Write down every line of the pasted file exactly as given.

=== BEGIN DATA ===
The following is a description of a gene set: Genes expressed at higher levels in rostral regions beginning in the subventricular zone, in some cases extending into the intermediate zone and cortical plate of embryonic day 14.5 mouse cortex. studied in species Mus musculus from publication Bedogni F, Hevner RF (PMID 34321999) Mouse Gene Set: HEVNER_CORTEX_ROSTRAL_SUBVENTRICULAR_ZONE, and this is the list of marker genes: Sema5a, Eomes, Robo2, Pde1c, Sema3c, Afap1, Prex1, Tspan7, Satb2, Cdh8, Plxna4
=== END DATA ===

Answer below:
The following is a description of a gene set: Genes expressed at higher levels in rostral regions beginning in the subventricular zone, in some cases extending into the intermediate zone and cortical plate of embryonic day 14.5 mouse cortex. studied in species Mus musculus from publication Bedogni F, Hevner RF (PMID 34321999) Mouse Gene Set: HEVNER_CORTEX_ROSTRAL_SUBVENTRICULAR_ZONE, and this is the list of marker genes: Sema5a, Eomes, Robo2, Pde1c, Sema3c, Afap1, Prex1, Tspan7, Satb2, Cdh8, Plxna4